1a. Objectives (from AD-416)
The overall goal of this project is to enhance seafood safety, with special emphasis on catfish, through the development of new technologies and new original scientific information. The specific objectives are as follows: 1. Develop and validate models to simulate pathogen behavior under both growth and inactivation conditions. 2. Develop and validate non-thermal and advanced thermal intervention technologies to inactivate pathogens and spoilage microorganisms in raw and ready-to-eat seafood and aquaculture products, in particular, catfish. 3. Define the impact of non-thermal and advanced thermal intervention technologies on food quality and chemistry. It is expected that Objective 1 will contribute to the overall goal of this project through the development of new robust foodborne pathogen growth models that will aid regulatory agencies in their risk assessments and science-based policy decisions. Objectives 2 and 3 will contribute through the development of intervention technologies, which at the same time will enhance, or at the minimum, preserve the original product quality.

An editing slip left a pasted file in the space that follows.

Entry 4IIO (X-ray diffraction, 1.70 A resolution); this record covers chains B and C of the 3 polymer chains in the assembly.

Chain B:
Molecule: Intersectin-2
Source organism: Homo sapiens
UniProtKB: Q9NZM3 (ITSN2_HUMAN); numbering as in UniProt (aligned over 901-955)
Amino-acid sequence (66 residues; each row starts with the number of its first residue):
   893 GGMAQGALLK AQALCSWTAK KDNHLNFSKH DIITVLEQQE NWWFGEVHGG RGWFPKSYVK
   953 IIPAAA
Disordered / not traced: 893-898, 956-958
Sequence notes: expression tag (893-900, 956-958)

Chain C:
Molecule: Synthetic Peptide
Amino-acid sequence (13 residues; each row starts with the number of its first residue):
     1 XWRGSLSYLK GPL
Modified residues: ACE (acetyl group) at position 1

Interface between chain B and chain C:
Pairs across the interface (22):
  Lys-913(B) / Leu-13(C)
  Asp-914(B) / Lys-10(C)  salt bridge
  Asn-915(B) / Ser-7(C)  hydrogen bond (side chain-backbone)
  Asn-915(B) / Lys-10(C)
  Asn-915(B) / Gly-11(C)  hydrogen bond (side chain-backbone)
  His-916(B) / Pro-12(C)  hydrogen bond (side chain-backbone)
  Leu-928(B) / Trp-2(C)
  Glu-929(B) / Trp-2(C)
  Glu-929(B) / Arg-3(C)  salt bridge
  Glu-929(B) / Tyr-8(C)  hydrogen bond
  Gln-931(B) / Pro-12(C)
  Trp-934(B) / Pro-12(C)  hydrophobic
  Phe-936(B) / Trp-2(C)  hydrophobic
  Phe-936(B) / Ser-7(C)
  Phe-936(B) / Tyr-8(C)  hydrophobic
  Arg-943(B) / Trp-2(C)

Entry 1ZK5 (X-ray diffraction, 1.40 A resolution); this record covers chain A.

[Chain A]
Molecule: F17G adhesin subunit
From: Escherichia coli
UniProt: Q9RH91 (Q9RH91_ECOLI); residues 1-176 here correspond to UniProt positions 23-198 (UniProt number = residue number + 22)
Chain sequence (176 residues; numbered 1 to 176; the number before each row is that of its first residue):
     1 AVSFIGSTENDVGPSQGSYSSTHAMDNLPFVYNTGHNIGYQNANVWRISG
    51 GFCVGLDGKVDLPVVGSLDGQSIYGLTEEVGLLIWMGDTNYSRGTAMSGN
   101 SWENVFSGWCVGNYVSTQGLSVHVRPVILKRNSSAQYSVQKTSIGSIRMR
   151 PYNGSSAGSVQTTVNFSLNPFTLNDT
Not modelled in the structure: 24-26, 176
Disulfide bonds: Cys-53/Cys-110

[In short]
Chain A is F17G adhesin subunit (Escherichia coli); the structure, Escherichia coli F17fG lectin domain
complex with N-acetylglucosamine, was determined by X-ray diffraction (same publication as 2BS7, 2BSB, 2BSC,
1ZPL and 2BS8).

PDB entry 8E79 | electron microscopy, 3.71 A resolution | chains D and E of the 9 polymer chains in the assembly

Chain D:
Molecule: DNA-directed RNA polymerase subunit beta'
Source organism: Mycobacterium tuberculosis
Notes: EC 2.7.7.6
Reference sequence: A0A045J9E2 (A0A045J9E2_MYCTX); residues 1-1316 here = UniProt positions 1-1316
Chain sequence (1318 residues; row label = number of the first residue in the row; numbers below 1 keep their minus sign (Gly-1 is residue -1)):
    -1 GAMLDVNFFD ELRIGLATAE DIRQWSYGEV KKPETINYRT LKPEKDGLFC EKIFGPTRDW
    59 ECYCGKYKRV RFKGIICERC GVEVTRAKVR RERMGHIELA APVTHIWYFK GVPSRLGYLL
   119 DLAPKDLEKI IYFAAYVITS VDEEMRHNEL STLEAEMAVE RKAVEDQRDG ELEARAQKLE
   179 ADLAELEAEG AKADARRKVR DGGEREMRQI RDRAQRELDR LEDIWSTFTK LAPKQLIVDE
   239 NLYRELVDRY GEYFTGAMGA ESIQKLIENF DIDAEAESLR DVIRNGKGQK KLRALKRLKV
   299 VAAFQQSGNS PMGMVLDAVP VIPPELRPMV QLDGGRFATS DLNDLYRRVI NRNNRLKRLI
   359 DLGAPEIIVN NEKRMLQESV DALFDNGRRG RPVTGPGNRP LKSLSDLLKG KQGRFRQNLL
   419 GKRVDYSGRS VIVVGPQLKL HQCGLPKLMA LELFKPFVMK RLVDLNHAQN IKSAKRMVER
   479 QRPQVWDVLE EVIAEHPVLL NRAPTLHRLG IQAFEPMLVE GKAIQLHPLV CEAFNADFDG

1b. Approach (from AD-416)
The incidence of foodborne illness associated with the consumption of contaminated seafood is disproportionately high. This project constitutes a comprehensive research effort to enhance seafood safety, with special emphasis on catfish. This will be accomplished through: 1) developing robust foodborne pathogen growth models to aid risk assessors in regulatory agencies in science-based policy decisions, 2) developing effective intervention technologies, and 3) enhance or, at the minimum, preserve seafood-quality. Intervention technologies to be investigated include flash pasteurization, pulsed and ultraviolet light, and ionizing (gamma) irradiation, electrolyzed water, modified atmosphere packaging, and GRAS food additives, etc. These interventions will be combined to obtain incremental improvements in microbial inactivation, the so-called hurdle to maximize foodborne pathogen inactivation. Food quality evaluation, studies will be conducted on the seafood subjected to various intervention methods to identify those technologies, which in addition to being effective in inactivating pathogens, are simultaneously neutral or even improve product quality.
3. Progress Report